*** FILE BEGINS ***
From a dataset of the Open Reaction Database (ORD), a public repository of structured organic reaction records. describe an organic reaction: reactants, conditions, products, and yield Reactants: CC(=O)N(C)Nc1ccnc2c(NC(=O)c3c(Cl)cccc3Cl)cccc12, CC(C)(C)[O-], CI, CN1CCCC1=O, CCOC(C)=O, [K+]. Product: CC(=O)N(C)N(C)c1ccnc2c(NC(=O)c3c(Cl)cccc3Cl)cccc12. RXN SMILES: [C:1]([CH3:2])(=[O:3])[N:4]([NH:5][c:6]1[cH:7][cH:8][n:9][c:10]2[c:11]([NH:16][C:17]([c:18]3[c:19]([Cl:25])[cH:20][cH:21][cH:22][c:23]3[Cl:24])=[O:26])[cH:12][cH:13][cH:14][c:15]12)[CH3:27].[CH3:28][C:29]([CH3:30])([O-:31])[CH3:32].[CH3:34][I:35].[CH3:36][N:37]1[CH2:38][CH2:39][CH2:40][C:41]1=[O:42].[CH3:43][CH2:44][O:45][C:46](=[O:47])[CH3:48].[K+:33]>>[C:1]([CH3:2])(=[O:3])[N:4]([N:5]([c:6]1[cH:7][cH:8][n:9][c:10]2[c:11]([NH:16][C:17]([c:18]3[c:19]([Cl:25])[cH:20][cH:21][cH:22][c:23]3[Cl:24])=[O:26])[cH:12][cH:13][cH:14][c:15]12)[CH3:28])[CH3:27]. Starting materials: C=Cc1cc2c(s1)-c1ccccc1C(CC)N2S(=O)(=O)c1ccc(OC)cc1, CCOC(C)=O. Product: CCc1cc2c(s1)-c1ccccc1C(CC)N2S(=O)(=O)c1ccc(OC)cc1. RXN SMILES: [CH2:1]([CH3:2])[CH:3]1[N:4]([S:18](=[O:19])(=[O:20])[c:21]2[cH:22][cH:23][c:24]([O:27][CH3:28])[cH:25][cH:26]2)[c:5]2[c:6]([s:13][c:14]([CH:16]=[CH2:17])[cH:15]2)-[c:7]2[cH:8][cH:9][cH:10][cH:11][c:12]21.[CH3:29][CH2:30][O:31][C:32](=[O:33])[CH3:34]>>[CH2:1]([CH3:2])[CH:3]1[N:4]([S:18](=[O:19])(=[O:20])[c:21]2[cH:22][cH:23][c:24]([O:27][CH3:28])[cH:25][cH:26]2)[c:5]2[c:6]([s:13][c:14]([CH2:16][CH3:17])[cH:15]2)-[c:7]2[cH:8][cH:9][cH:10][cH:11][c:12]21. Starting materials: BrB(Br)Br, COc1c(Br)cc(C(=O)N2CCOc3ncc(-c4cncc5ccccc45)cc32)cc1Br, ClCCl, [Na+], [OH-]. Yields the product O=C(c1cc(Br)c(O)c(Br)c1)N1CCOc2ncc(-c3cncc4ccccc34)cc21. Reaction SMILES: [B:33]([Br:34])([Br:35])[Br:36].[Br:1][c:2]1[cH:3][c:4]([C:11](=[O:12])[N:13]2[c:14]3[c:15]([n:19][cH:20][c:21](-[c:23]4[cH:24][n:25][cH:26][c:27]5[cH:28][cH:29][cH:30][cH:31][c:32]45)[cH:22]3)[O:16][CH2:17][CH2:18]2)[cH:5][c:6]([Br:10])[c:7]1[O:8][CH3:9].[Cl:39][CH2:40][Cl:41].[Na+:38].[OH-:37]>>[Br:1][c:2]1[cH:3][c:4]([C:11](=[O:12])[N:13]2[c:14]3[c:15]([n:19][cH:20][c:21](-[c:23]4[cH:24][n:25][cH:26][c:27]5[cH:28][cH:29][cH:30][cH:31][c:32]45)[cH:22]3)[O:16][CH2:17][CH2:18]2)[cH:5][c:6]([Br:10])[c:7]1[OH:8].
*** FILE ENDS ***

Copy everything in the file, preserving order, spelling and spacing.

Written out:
From a dataset of the Open Reaction Database (ORD), a public repository of structured organic reaction records. describe an organic reaction: reactants, conditions, products, and yield Reactants: CC(=O)N(C)Nc1ccnc2c(NC(=O)c3c(Cl)cccc3Cl)cccc12, CC(C)(C)[O-], CI, CN1CCCC1=O, CCOC(C)=O, [K+]. Product: CC(=O)N(C)N(C)c1ccnc2c(NC(=O)c3c(Cl)cccc3Cl)cccc12. RXN SMILES: [C:1]([CH3:2])(=[O:3])[N:4]([NH:5][c:6]1[cH:7][cH:8][n:9][c:10]2[c:11]([NH:16][C:17]([c:18]3[c:19]([Cl:25])[cH:20][cH:21][cH:22][c:23]3[Cl:24])=[O:26])[cH:12][cH:13][cH:14][c:15]12)[CH3:27].[CH3:28][C:29]([CH3:30])([O-:31])[CH3:32].[CH3:34][I:35].[CH3:36][N:37]1[CH2:38][CH2:39][CH2:40][C:41]1=[O:42].[CH3:43][CH2:44][O:45][C:46](=[O:47])[CH3:48].[K+:33]>>[C:1]([CH3:2])(=[O:3])[N:4]([N:5]([c:6]1[cH:7][cH:8][n:9][c:10]2[c:11]([NH:16][C:17]([c:18]3[c:19]([Cl:25])[cH:20][cH:21][cH:22][c:23]3[Cl:24])=[O:26])[cH:12][cH:13][cH:14][c:15]12)[CH3:28])[CH3:27]. Starting materials: C=Cc1cc2c(s1)-c1ccccc1C(CC)N2S(=O)(=O)c1ccc(OC)cc1, CCOC(C)=O. Product: CCc1cc2c(s1)-c1ccccc1C(CC)N2S(=O)(=O)c1ccc(OC)cc1. RXN SMILES: [CH2:1]([CH3:2])[CH:3]1[N:4]([S:18](=[O:19])(=[O:20])[c:21]2[cH:22][cH:23][c:24]([O:27][CH3:28])[cH:25][cH:26]2)[c:5]2[c:6]([s:13][c:14]([CH:16]=[CH2:17])[cH:15]2)-[c:7]2[cH:8][cH:9][cH:10][cH:11][c:12]21.[CH3:29][CH2:30][O:31][C:32](=[O:33])[CH3:34]>>[CH2:1]([CH3:2])[CH:3]1[N:4]([S:18](=[O:19])(=[O:20])[c:21]2[cH:22][cH:23][c:24]([O:27][CH3:28])[cH:25][cH:26]2)[c:5]2[c:6]([s:13][c:14]([CH2:16][CH3:17])[cH:15]2)-[c:7]2[cH:8][cH:9][cH:10][cH:11][c:12]21. Starting materials: BrB(Br)Br, COc1c(Br)cc(C(=O)N2CCOc3ncc(-c4cncc5ccccc45)cc32)cc1Br, ClCCl, [Na+], [OH-]. Yields the product O=C(c1cc(Br)c(O)c(Br)c1)N1CCOc2ncc(-c3cncc4ccccc34)cc21. Reaction SMILES: [B:33]([Br:34])([Br:35])[Br:36].[Br:1][c:2]1[cH:3][c:4]([C:11](=[O:12])[N:13]2[c:14]3[c:15]([n:19][cH:20][c:21](-[c:23]4[cH:24][n:25][cH:26][c:27]5[cH:28][cH:29][cH:30][cH:31][c:32]45)[cH:22]3)[O:16][CH2:17][CH2:18]2)[cH:5][c:6]([Br:10])[c:7]1[O:8][CH3:9].[Cl:39][CH2:40][Cl:41].[Na+:38].[OH-:37]>>[Br:1][c:2]1[cH:3][c:4]([C:11](=[O:12])[N:13]2[c:14]3[c:15]([n:19][cH:20][c:21](-[c:23]4[cH:24][n:25][cH:26][c:27]5[cH:28][cH:29][cH:30][cH:31][c:32]45)[cH:22]3)[O:16][CH2:17][CH2:18]2)[cH:5][c:6]([Br:10])[c:7]1[OH:8].